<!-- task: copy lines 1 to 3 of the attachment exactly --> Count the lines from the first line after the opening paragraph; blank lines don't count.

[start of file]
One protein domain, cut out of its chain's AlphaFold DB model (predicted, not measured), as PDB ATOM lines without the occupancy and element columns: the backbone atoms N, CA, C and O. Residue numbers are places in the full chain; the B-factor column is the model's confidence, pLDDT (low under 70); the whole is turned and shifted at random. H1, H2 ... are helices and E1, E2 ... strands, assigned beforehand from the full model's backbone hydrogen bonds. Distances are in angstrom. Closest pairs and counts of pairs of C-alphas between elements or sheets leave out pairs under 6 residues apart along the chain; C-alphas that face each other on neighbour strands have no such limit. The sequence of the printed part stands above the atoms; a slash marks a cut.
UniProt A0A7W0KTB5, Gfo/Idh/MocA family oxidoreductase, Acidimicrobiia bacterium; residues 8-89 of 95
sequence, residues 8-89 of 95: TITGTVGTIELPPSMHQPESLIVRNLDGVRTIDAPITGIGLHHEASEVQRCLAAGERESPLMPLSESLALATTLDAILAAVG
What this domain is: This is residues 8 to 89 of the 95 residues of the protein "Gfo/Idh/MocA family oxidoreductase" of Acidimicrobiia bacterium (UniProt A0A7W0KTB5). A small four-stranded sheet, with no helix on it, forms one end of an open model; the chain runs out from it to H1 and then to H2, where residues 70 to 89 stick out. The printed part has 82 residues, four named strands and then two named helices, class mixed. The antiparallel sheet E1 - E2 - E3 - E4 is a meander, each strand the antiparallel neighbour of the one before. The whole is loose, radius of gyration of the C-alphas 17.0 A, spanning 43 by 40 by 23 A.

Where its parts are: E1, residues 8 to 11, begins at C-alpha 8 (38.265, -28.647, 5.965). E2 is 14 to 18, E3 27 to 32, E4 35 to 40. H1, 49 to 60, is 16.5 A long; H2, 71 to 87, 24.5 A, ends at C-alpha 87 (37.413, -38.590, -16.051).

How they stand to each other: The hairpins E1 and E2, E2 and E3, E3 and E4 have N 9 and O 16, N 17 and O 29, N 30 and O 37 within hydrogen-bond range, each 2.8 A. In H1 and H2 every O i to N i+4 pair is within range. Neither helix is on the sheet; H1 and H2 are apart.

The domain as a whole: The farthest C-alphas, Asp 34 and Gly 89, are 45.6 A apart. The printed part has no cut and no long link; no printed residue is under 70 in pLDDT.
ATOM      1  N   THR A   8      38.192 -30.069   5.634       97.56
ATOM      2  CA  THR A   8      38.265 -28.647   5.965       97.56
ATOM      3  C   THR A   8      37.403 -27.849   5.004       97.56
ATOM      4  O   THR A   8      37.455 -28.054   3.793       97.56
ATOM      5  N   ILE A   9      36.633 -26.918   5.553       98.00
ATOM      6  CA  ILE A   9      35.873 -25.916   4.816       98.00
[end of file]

UniProt A0A7W0KTB5, Gfo/Idh/MocA family oxidoreductase, Acidimicrobiia bacterium; residues 8-89 of 95
sequence, residues 8-89 of 95: TITGTVGTIELPPSMHQPESLIVRNLDGVRTIDAPITGIGLHHEASEVQRCLAAGERESPLMPLSESLALATTLDAILAAVG
What this domain is: This is residues 8 to 89 of the 95 residues of the protein "Gfo/Idh/MocA family oxidoreductase" of Acidimicrobiia bacterium (UniProt A0A7W0KTB5). A small four-stranded sheet, with no helix on it, forms one end of an open model; the chain runs out from it to H1 and then to H2, where residues 70 to 89 stick out. The printed part has 82 residues, four named strands and then two named helices, class mixed. The antiparallel sheet E1 - E2 - E3 - E4 is a meander, each strand the antiparallel neighbour of the one before. The whole is loose, radius of gyration of the C-alphas 17.0 A, spanning 43 by 40 by 23 A.